Recent progress in non-fullerene small molecule acceptors in organic solar cells (OSCs)
Power conversion efficiency (PCE) has surpassed 10% for single junction organic solar cells (OSCs) mainly through the design and synthesis of novel donor materials, the optimization of film morphology and the evolution of the devices. However, the development of novel acceptor materials is relatively sluggish compared with the donor compounds. Nowadays, fullerene derivatives, such as PC61BM and PC71BM, are still the dominant acceptors due to their superior charge transporting properties. Unfortunately, these two acceptors suffer from some intrinsic shortcomings such as limited absorption, difficult functionalization, and high production cost. Therefore, developing novel non-fullerene acceptors that can overcome the above-mentioned disadvantages is highly desirable. As a matter of fact, research on non-fullerene acceptors has made considerable progress in the last two years and a highest PCE of around 12% has been achieved. In this review, we will summarize recent research progress in non-fullerene small molecule acceptors and compare these molecules' performances in OSCs employing the same donor materials. Moreover, the acceptors with excellent photovoltaic performance are highlighted and the reasons are elaborated. Finally, the implications and the challenges are proposed.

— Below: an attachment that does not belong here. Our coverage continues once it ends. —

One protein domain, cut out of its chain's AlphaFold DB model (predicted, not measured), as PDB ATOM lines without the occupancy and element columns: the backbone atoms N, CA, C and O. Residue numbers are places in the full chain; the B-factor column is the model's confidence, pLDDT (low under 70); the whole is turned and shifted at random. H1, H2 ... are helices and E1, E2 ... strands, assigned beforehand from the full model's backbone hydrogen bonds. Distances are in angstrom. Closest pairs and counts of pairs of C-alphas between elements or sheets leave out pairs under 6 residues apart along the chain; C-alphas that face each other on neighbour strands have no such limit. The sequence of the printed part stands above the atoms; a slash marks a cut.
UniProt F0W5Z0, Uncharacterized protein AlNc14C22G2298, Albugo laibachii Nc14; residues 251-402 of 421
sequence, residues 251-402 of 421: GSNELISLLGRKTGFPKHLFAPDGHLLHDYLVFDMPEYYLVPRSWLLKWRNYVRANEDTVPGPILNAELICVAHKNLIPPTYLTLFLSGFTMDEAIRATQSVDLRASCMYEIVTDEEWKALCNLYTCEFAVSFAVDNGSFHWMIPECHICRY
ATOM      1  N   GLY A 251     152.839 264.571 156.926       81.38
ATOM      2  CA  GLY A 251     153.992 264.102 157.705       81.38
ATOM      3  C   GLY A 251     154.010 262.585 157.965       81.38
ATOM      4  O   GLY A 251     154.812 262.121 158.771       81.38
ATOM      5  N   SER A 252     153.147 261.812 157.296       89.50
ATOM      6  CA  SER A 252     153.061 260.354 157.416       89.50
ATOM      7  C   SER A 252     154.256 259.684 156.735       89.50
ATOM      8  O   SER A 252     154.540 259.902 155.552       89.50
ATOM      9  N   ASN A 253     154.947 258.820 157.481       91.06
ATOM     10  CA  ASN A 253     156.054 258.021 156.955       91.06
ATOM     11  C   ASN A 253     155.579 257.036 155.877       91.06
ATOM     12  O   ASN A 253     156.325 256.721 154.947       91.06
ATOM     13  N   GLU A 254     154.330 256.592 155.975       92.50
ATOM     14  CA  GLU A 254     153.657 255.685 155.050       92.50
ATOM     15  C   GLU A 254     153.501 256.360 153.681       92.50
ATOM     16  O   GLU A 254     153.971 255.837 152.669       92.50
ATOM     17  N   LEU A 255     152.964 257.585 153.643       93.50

- This article is part of the themed collection: Recent Review Articles